Historical setting: Sixth Century Bordeaux
I didn’t notice when August left his family’s house. When I return to the hearthside of the guesthouse he is already here crouching by the fireside, smothered in his wools, not speaking to anyone but perhaps to God. At least I know he didn’t encounter his brothers. I dish some broth for him and a dish for me and I sit on the hearthstone to ask.
“Did you have a chance to see your parents?”
August looks at me in near tears, “They are so much older now. My father knew more of me than I knew of him and my mother thought I was my twin sister returned from the dead. My sister Anna died while I was gone.”
“Your mother thought you were your sister even though you’re tonsured as a monk?”
“Yes, she thought that is how angels are shorn; so she was only more certain I was my sister returned from heaven on this night.
“My father still has his sharp mind, though he angers more easily; and my mother is still sweet and kind but she doesn’t know why. I’ve missed so much. And Kairn plans to move out. He will take a wife soon. He plans to live in a city house already built and he will pay a landlord for its use. My father fears Kairn will always be a poor man in debt to the rich. As though a monk like me isn’t always in poverty.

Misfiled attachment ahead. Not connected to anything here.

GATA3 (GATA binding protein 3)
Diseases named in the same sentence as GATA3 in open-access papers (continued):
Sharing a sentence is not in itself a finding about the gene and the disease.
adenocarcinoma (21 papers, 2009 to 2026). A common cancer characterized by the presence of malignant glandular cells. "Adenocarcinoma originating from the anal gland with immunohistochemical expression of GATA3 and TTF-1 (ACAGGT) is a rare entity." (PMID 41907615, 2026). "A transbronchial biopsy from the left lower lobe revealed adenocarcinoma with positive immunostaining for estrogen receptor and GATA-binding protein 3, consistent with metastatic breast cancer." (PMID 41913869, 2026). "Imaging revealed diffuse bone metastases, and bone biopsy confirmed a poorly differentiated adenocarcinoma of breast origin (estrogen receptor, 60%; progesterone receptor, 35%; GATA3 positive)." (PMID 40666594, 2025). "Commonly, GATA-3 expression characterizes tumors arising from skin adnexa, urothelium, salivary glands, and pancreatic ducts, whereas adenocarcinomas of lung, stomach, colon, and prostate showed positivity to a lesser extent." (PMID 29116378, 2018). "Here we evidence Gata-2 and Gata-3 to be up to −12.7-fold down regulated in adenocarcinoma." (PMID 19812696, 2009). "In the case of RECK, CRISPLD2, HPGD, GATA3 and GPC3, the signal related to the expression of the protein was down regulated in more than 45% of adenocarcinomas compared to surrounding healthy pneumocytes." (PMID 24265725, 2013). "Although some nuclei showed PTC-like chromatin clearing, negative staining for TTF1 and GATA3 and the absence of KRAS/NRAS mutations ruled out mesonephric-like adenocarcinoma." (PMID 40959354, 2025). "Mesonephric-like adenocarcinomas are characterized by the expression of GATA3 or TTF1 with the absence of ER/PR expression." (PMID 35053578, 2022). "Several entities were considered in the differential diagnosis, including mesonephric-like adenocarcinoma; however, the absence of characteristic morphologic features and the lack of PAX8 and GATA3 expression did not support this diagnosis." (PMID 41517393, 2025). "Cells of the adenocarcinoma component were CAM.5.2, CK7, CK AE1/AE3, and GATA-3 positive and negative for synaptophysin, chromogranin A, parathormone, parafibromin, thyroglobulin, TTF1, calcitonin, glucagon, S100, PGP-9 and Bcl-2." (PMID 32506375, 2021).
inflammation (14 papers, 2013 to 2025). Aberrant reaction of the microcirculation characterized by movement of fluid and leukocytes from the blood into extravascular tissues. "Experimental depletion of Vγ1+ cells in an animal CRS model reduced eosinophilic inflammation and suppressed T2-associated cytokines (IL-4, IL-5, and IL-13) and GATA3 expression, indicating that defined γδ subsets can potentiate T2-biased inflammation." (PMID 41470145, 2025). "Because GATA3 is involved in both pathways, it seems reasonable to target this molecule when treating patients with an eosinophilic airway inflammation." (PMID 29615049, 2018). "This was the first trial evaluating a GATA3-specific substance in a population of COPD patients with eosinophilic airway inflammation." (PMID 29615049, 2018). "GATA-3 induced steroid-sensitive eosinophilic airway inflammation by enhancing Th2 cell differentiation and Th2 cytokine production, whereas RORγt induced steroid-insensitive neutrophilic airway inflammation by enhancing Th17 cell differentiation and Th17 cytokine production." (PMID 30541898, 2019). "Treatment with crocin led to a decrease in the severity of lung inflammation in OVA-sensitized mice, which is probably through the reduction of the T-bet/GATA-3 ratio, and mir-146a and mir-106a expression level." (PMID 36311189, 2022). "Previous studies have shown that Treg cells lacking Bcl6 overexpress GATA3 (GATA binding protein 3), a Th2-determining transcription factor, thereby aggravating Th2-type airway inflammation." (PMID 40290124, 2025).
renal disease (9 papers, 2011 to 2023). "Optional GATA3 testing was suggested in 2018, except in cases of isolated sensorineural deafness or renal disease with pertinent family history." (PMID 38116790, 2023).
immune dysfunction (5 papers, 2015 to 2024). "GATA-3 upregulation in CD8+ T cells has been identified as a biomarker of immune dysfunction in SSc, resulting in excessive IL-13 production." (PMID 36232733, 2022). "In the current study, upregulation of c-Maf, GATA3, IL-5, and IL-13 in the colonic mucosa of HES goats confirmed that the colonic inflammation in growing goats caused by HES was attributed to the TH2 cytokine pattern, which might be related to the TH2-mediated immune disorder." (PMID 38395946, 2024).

“What of the paying work on the basilica? Is Kairn going to continue building?”
“That is all any of us know to do. Of course he will build, and when it is done,… how many years will that be?
“The treadwheel is the same one they brought down here from the last build they were working when I was still helping at that site. So my father blames me for the scanty rigging they have here. He says if I were here it would all be fine. As it is now, he watches everyday and won’t let Shollo or Kairn go near the crane because of the danger that it might not carry the weight onto the wall as it is.”
“I think he isn’t blaming you, so much as missing you.”
“He was angry.”
I suggest, “Maybe they just need another man to walk the treadwheel. The lift will be easier and safer with more of us working.”
“More of us?”
“I didn’t mean you.” I tell August. “I meant, I already offered. I’ll meet the new crane-master in the morning.”